But can we see the situation from Hagar’s position? We can start first with her name. She was called “Hagar.” But “Hagar” is not an Egyptian word. It’s Hebrew. The scholar Wil Gafney tells us, it’s Hebrew for “the foreign thing.” It’s not even “foreign woman.” And it could have been. Had her name been forgotten? Or was it just one more violence perpetrated by colonizers and enslavers who have for millennia taken someone’s name and replaced it with their own word? Hagar’s very womb will be colonized for the hope of the nation, Gafney writes. When she becomes pregnant, she could see Sarai was no better, was just as imprisoned by this system as Hagar, and now still childless, maybe even a little worse off. So she tells it like she sees it. And then she gets it. Sarai abuses Hagar until she flees. Out in the desert, despairing, a divine messenger attends her. Is this the same deity who shrugged divine shoulders when Sarai wanted to kick her out? Maybe Hagar is not so sure. So she calls this divine presence by her own name, a name born of her experience of God. You are “El Roi,” God Seeing Me. I’ve seen God. More than anyone else in this story, Hagar seems to question the dissonance of word and deed, both human and divine. And her naming of God intentionally integrates language and experience: You are God who has seen me. She becomes the only person in Hebrew scripture to name God in this way. (Pause)

Trans.

There will be other namings in the next few weeks. Next week, Abraham will call a place, “God provides.” And then there will be Moses and the burning bush, when God gives Moses God’s own name. But in this story, Hagar, the foreign woman, names God.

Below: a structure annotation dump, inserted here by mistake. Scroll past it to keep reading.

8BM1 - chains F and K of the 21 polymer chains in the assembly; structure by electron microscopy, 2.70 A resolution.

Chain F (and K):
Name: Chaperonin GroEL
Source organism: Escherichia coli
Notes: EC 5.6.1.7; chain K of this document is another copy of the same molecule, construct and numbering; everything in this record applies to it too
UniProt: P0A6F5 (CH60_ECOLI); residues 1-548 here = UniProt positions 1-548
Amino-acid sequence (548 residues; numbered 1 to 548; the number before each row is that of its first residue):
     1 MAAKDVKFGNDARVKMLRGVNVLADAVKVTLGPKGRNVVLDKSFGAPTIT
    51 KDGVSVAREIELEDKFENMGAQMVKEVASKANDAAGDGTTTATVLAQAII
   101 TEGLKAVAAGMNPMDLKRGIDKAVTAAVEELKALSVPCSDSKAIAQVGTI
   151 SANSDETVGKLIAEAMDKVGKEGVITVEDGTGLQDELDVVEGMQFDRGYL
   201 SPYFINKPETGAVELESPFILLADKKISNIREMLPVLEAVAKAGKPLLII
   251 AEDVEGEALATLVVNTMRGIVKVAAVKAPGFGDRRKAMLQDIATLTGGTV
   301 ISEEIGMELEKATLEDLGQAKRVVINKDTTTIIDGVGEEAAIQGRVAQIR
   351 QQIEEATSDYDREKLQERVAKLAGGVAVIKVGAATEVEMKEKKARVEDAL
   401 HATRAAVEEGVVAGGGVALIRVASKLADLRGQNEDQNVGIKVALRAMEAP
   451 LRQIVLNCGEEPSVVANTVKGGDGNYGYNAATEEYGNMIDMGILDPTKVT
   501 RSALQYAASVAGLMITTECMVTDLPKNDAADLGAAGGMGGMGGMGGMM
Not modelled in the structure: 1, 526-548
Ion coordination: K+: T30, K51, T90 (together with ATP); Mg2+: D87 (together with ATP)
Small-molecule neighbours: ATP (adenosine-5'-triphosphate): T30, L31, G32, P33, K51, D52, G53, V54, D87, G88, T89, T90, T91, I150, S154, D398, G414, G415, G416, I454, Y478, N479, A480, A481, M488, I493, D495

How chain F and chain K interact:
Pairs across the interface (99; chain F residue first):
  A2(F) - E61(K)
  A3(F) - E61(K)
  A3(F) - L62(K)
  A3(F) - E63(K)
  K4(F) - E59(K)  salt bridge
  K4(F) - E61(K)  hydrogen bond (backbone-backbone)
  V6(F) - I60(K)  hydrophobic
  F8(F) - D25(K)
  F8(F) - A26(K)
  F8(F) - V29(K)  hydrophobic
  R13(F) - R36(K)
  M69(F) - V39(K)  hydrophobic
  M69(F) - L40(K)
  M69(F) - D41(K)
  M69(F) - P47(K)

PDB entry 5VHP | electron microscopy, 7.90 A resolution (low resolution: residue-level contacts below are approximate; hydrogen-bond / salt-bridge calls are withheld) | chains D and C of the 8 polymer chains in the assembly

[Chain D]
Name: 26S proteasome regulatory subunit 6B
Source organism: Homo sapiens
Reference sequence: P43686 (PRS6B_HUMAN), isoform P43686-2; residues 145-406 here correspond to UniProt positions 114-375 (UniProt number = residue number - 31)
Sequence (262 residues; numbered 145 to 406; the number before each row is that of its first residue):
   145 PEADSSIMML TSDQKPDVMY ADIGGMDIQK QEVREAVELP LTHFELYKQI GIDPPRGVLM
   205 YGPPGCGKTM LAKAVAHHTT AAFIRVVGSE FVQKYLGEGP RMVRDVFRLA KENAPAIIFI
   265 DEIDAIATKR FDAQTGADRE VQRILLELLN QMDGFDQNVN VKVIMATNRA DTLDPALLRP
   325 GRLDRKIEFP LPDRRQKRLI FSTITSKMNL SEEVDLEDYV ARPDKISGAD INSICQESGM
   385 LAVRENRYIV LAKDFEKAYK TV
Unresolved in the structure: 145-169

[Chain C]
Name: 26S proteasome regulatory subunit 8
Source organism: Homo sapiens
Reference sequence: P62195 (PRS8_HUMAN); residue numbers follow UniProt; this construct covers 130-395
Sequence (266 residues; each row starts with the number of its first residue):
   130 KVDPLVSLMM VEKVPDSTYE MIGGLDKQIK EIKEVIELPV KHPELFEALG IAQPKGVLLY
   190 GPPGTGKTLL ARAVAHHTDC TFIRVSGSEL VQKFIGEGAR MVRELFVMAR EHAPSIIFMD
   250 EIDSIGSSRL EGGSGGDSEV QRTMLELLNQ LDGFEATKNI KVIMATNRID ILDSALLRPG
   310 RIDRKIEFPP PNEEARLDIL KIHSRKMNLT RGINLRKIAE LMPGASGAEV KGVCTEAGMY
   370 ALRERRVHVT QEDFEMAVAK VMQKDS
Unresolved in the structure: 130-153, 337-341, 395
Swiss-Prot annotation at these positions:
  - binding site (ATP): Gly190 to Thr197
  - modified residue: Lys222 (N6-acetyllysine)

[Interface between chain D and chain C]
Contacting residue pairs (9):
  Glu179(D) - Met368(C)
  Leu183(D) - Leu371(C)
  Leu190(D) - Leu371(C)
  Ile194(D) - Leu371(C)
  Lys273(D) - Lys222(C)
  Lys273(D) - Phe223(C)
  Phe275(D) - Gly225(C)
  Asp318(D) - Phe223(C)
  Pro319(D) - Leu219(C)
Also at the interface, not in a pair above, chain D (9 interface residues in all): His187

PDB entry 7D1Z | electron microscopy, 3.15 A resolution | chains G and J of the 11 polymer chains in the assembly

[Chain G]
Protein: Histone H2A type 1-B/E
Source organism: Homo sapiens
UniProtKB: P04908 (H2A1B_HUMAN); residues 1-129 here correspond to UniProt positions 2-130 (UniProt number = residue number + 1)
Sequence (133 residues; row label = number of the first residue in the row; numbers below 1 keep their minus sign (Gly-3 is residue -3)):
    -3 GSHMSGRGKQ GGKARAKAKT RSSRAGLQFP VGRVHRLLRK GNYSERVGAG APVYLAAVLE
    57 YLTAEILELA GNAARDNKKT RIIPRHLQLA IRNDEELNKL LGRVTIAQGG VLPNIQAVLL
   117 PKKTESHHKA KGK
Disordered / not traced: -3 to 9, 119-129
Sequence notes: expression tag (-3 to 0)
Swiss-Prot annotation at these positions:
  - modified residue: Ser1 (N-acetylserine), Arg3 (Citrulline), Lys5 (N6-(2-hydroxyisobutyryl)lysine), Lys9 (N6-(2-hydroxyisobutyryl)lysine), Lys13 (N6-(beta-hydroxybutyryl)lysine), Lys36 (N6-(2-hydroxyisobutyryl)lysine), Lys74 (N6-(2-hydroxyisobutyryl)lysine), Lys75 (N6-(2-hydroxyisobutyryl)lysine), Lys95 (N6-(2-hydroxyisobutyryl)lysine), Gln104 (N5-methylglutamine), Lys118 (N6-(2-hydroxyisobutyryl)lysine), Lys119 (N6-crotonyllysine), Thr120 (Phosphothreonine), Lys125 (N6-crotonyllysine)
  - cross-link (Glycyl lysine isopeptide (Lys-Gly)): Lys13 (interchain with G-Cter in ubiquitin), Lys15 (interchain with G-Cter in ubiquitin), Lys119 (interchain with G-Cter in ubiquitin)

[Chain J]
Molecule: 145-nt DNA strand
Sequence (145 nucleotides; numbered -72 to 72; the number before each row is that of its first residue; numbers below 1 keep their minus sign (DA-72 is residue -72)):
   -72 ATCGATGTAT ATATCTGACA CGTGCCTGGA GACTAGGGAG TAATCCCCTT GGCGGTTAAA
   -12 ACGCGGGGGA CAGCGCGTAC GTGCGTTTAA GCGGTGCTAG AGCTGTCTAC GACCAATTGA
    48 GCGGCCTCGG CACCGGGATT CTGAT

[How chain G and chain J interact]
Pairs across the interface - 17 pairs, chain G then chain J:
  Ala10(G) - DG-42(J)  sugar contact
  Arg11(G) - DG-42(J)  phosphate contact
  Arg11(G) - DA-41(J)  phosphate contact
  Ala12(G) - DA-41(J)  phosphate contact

Hagar, Sarai, Abram… We human beings keep playing out our entangled oppressions. This story is not an old story, it is very current. The motifs follow us through human history. “If the predominant image of Egypt in the Hebrew Bible is of slavery,” writes Safwat Marzouk, “we find a reversal in the story of Hagar, as Sarah, ancestor of the Israelites, afflicts an Egyptian woman. Though this reversal does not undo the oppression that the Israelites experienced in Egypt, it destabilizes the idea of Egypt as only a site of oppression.” In fact, this story destabilizes the idea that there is ever only one site of oppression, that someone is only every oppressor or oppressed. This story destabilizes the idea that “us” vs. “them” is ever an adequate word… in religion, in politics, or in family. Hagars broke glass in St. Louis last night because they are still being treated as “the other” whose bodies are commodities at best and dangerous usurpers at worst. Abrams issued their judgments from court benches, excusing the regular violations and even executions of  these “others” by saying, “Well, you know how Egyptians are… and women… we can’t be responsible for every instance of abuse.” And Sarais asked, “How dare you speak to me that way? After all I’ve done for you?” This triangle of human relations plays out in many times and places in our human community. And maybe St. Louis is on my mind most because of how racism in the United States — our original sin — is so much on my mind this year, 2017. It feels like this is the year we all realize how racist our families are… and that we are a part of them. But each time I recognize the pattern of violence and pain and blame, I wonder, I ask: Where is God in the story? Is the God we’re worshipping the one enabling the violence, the scapegoating, the pain? Or is God the one who shows up in the desert and whom Hagar names?

Where is God? Where in our experience? And where can we imagine God being today?

Concl.

I imagine that out in the wilderness, someone is crying. And a messenger appears to say: This is where I AM and Will Be. There is no “other.” It’s not “us” and “them.” Even if the the suffering one is fleeing those I’ve called and blessed. I see you. See me. And name me as you will.